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I have this code:

>>> char = 'A'
>>> 'A' == char
>>> ('A' or 'B') == char

Why does this not equal True?

>>> ('B' or 'A') == char
share|improve this question
up vote 6 down vote accepted

Your expressions are not doing what you expect.

'A' or 'B'

This actually evaluates to 'A', try it out in the interpreter!

When you say

('A' or 'B') == char

The interpreter is actually doing these steps:

('A' or 'B') == char
('A') == char

But when you do

('B' or 'A') == char

The interpreter does this:

('B' or 'A') == char
('B') == char

What you probably wanted was:

'A' == char or 'B' == char
share|improve this answer
Or char in ('A', 'B'). – nneonneo Oct 27 '12 at 20:57
thank you , but I find it pretty counter intuitive. Why ('A' or 'B') == char option is even allowed in that case? – minerals Oct 27 '12 at 21:00
Because it's a legitimate comparison. I think you'll find that python is as good or better in regards to not letting you do things you shouldn't. – Brian Cain Oct 27 '12 at 21:02
thank you for the answer – minerals Oct 27 '12 at 21:03

The difference is how those expressions evaluate:

In [1]: 'A' or 'B'
Out[1]: 'A'

In [3]: 'B' or 'A'
Out[3]: 'B'

...therefore, 'B' or 'A' shouldn't equal char in your case.

For details on how or should work, consult the "Boolean operations" section of the python docs:

The expression x or y first evaluates x; if x is true, its value is returned; otherwise, y is evaluated and the resulting value is returned.

That ordering described above is critical and includes a concept called "lazy evaluation."

share|improve this answer

the comparisons you're doing actually compares the boolean values of 'A' and 'B'.

so : ('A' or 'B') is actually (bool('A') or bool('B'), as it's a or condition and as bool('A') is True in first case so it compares 'A'==char , and in second case as bool('B') is True so it compares 'B'==char( which is False)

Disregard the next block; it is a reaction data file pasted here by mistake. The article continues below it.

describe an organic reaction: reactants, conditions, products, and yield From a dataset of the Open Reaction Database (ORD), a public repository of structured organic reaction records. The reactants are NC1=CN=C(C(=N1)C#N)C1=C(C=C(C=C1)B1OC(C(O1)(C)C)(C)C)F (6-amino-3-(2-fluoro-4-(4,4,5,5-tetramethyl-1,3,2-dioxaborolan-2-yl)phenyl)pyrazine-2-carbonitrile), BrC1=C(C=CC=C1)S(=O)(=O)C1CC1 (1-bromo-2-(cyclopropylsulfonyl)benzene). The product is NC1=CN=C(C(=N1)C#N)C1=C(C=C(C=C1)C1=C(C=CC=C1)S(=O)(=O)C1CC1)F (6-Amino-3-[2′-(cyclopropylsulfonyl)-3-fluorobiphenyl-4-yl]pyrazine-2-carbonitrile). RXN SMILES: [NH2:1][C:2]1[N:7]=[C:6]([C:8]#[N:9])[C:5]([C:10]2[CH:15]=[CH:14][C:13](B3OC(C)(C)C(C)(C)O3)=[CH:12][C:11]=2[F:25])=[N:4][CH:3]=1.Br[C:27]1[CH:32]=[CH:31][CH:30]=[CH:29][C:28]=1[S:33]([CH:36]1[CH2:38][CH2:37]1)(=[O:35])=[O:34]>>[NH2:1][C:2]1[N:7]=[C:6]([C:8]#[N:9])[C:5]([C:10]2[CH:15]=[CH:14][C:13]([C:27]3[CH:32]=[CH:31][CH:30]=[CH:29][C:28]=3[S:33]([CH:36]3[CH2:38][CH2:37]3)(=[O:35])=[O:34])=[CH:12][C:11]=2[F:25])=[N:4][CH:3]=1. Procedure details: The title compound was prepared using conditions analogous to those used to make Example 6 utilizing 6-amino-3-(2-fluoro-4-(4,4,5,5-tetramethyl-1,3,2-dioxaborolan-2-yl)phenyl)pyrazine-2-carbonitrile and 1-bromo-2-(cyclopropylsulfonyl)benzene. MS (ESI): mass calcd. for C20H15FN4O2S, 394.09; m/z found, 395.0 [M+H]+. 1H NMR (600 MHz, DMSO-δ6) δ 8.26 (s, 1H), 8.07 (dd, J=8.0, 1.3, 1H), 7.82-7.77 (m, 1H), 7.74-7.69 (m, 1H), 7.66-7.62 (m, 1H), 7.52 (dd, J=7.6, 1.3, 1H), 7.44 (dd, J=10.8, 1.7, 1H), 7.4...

In [114]: False or True
Out[114]: True

In [115]: True or False
Out[115]: True

In [116]: True or True
Out[116]: True

In [117]: bool('A')
Out[117]: True

In [118]: bool('B')
Out[118]: True

this is how it happens in background:\

In [104]: def func():
    return ('A' or 'B')==char

In [107]: def func1():
    return ("B" or "A")==char

In [110]: dis.dis(func)
  2           0 LOAD_CONST               1 ('A')  
              3 STORE_FAST               0 (char)

  3           6 LOAD_CONST               1 ('A')   #loads 'A'
              9 JUMP_IF_TRUE             4 (to 16)  # if 'A' is True then go to 16
                                                    # As 'A' is not a falsy value so it                                                                                                         
                                                     goes to  16
             12 POP_TOP                  
             13 LOAD_CONST               2 ('B')
        >>   16 LOAD_FAST                0 (char)  #load char , i.e 'A'
             19 COMPARE_OP               2 (==)    #compare 'A'=='A' , i,e True
             22 RETURN_VALUE        

In [111]: dis.dis(func1)
  2           0 LOAD_CONST               1 ('A')
              3 STORE_FAST               0 (char)

  3           6 LOAD_CONST               2 ('B')      #load 'B', it's a true value
                                                      # so go to 16
              9 JUMP_IF_TRUE             4 (to 16)
             12 POP_TOP             
             13 LOAD_CONST               1 ('A')
        >>   16 LOAD_FAST                0 (char)     #load chr ,i.e 'A'
             19 COMPARE_OP               2 (==)       #'B'=='A' , False
             22 RETURN_VALUE        
share|improve this answer
thanks, I see.. – minerals Oct 27 '12 at 21:06

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